At Lincoln Center, performances of The Nutcracker at New York City Ballet, Lucia di Lammermoor at the Metropolitan Opera, and a sing-along Messiah at Avery Fisher Hall will all be held as scheduled this evening, as will performances later in the week. Ticket holders who are unable to travel to the center may exchange or donate their tickets in some cases, but refunds are not available. More detailed information is available at www.lincolncenter.org.
Carnegie Hall performances will also take place as scheduled during the strike. Tonight's performances include a presentation of Messiah by Musica Sacra. According to a spokesperson, the hall "will make every effort to accommodate" those holding tickets for Carnegie Hall presentations, "with exchanges or refunds if necessary." Outside producers who have rented the hall, however, currently do not plan to offer exchanges or refunds. Call 212-247-7800 for more information.
Performances at City Center by the Alvin Ailey American Dance Theater will continue. Ticket holders who are unable to travel to the venue should hold on to their tickets and call 212-247-0430 ext. 238 after the strike is over in order to exchange them.
Performances of Savion Glover's Visions of a Bible at the Joyce Theater will continue as scheduled. Neither refunds nor exhanges are available, but unused tickets will be honored for any performance within a year if seats are available. Patrons should call the box office (212-242-0800) at noon on the date of a performance to see if they may use their tickets.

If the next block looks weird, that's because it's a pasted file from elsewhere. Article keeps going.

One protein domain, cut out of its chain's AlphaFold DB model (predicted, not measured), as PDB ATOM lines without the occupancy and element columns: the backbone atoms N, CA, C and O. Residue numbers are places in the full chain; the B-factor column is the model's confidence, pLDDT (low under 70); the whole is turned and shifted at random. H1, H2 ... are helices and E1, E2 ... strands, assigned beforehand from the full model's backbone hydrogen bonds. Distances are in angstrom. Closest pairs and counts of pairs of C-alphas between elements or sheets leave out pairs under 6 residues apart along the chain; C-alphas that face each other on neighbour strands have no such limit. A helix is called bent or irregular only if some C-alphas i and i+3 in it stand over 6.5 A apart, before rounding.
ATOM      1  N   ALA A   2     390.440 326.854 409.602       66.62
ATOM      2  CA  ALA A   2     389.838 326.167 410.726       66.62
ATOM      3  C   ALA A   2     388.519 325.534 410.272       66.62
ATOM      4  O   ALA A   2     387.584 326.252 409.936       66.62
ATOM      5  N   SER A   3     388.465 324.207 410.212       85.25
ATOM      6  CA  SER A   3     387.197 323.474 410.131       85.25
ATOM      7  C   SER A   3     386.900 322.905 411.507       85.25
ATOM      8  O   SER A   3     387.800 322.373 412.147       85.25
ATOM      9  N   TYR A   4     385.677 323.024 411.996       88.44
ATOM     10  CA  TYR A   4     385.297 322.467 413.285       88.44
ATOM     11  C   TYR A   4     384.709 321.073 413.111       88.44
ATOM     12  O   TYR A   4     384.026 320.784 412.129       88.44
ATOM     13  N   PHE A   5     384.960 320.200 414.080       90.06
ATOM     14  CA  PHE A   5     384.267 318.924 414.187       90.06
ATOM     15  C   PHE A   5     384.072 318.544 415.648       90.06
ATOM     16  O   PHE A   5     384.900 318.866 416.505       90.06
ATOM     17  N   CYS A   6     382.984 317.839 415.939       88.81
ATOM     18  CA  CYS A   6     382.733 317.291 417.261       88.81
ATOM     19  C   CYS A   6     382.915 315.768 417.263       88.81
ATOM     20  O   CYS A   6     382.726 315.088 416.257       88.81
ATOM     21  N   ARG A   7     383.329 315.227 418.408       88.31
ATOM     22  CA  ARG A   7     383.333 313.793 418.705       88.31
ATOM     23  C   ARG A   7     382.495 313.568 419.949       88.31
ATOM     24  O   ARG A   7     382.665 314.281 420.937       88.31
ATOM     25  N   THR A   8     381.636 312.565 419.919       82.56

At Symphony Space on the Upper West Side, performances including tonight's Bending Towards the Light: A Jazz Nativity are going ahead as planned. According to a spokesperson, no refunds or exchanges are available unless an outside producer chooses to cancel a performance. Call 212-864-5400 for more information.
The 92nd Street Y is considering whether to cancel performances and other events on a day-by-day basis. Tonight's musical performances, lectures, and films are going on as planned, but classes are canceled.
The strike by New York City's transit workers began at approximately 3 a.m. this morning, four hours after union leaders rejected a final offer from the Metropolitan Transportation Authority. It has halted all city bus and subway service, although commuter rail lines from Connecticut, New Jersey, Long Island, and upstate New York continue to run. Those attempting to reach Manhattan by car are slowed by massive traffic jams and, during the morning commute, restrictions on cars carrying fewer than four passengers.
There is no immediate indication of when the strike will end. Transit strikes in 1980 and 1966 lasted 11 and 12 days, respectively.